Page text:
By Michael L. Sampson II
Jacksonville, FL – On May 11, students from the civil rights group Dream Defenders protested at the sentencing hearing of Marissa Alexander, a young black woman who was convicted of aggravated assault stemming from an episode in 2010 where she fired a warning shot at her abusive ex-husband Rico Gray, who had previously beaten her.
Dream Defenders burst out singing, “We who believe in freedom will not rest until it’s won,” as the prosecutor read its last arguments. Cops inside the courthouse converged on the protesters and quickly escorted them out of the courtroom and the courthouse. But that wasn’t before Dream Defender Ciara Taylor, senior at Florida Agricultural and Mechanical University started the chant, “No justice, no peace!”
“We feel that this case shows the absurdity in our broken system in that a Black woman who is a victim of domestic abuse who defends herself is going to jail for 20 years while a killer like George Zimmerman is walking free,” said Dream Defender organizer Michael Sampson. “This is a clear episode of a racist criminal justice system choosing to make a victim of yet another person of color but as well, this shows also a sexist criminal justice system that doesn’t care for the struggles of women and victims of domestic abuse.”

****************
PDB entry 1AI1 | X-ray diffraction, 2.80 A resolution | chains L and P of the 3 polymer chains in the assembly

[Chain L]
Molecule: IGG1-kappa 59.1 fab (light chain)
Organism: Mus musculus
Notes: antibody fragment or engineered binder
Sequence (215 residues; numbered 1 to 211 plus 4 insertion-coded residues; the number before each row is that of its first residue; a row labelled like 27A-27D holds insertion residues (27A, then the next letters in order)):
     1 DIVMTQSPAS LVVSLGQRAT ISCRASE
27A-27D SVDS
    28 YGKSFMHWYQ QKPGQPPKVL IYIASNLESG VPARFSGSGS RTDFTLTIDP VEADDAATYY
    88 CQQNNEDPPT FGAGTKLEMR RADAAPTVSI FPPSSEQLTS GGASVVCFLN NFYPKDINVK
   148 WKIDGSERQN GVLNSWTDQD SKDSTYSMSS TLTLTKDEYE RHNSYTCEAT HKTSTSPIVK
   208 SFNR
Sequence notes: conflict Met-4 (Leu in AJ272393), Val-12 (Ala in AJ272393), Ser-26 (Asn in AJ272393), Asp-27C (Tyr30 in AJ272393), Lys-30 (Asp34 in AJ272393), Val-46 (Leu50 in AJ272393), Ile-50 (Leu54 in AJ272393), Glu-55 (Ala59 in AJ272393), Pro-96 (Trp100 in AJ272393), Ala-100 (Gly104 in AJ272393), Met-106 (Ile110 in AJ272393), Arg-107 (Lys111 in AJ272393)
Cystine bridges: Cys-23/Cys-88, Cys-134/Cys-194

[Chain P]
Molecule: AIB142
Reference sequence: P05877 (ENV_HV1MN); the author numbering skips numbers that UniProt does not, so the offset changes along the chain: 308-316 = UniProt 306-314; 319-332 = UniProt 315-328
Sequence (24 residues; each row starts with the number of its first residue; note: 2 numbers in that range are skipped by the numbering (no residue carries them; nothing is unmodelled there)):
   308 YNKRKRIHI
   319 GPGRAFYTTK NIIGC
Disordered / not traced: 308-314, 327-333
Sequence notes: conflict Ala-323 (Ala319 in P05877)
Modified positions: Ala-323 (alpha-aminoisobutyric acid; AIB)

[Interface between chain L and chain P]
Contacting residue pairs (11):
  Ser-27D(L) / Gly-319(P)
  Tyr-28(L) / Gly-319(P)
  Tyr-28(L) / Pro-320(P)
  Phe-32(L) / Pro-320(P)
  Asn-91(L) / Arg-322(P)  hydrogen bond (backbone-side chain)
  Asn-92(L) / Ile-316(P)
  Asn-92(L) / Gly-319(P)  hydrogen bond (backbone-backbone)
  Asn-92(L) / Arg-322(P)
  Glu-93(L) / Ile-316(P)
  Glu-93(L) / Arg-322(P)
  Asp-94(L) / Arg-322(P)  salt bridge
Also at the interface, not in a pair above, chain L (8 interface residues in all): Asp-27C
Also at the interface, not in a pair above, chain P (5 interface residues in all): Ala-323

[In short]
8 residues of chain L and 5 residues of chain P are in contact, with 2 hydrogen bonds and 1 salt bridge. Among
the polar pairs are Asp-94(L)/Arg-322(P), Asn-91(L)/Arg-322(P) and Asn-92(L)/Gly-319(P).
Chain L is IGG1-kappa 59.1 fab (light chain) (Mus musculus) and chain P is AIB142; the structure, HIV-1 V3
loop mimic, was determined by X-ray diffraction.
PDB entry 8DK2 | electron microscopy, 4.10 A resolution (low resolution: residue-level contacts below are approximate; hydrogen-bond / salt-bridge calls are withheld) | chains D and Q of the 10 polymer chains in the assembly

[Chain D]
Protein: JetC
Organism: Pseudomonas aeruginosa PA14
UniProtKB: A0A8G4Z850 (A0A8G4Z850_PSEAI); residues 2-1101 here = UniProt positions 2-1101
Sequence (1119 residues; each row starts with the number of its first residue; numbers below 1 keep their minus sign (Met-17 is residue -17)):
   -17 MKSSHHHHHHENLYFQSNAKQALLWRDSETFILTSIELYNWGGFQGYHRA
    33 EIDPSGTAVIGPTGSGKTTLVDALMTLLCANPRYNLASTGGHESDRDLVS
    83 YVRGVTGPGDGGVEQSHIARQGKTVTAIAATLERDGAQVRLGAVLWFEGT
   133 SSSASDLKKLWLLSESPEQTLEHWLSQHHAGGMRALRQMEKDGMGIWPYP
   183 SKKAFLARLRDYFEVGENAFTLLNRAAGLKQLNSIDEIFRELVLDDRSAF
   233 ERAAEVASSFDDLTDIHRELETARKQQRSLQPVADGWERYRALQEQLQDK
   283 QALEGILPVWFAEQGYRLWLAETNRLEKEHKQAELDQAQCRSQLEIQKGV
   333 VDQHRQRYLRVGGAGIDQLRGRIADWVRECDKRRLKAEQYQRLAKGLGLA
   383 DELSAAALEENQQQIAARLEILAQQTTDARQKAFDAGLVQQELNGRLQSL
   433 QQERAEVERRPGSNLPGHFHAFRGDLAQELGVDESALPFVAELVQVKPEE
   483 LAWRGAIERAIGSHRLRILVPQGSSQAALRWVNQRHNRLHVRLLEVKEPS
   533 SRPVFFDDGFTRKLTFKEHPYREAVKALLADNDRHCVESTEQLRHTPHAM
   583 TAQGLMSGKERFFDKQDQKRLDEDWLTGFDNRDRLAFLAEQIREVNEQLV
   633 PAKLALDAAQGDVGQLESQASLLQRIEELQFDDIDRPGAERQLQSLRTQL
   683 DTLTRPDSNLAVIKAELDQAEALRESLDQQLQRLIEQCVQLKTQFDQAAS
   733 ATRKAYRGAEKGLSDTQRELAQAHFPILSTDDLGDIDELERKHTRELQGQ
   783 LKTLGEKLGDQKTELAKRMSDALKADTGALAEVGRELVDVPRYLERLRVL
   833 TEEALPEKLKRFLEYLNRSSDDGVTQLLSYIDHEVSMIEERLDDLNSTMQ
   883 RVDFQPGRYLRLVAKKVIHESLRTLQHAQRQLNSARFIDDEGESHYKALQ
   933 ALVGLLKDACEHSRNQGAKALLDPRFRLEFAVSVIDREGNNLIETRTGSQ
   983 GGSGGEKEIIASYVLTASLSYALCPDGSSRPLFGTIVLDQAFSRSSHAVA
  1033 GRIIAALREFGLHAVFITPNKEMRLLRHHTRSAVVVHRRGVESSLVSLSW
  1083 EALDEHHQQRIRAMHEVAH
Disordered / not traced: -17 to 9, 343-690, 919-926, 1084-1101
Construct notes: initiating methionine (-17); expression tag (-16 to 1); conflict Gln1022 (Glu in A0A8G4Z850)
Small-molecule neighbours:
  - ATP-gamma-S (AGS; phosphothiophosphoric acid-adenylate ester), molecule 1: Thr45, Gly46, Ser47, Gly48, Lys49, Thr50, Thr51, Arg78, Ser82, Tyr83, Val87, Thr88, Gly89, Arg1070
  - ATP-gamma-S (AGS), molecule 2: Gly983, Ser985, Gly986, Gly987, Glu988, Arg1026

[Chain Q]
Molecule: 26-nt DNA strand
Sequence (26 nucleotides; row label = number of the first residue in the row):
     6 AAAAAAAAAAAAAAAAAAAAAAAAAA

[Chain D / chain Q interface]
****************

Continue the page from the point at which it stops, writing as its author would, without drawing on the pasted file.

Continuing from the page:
Alexander was sentenced by Florida Judge James Daniel to 20 years in jail under the state’s 10-20-life, mandatory-minimum law.
“Such a law seems to disproportionally affect Black and brown youth,” said Sampson. “The system needs changing and we’re gonna organize and mobilize to demand freedom for Marissa Alexander and as well come back stronger and fight back against this tyranny.”
The Dream Defenders are the same student group that marched 40 miles from Daytona Beach to Sanford demanding justice for Trayvon Martin. The same group also shut down the Sanford police headquarters by blocking the doors on April 9. Two days later, Zimmerman was arrested due to public pressure.
“Dream Defenders is a student civil rights group dedicated to defending the dream of Black, brown and other oppressed peoples in this society who are often the victim of this corrupt system,” said Dream Defender Cecelia O’Brien. “We will continue growing and keep defending the dream of oppressed peoples in Florida and nationwide until our voices are heard. We cannot be drowned out.”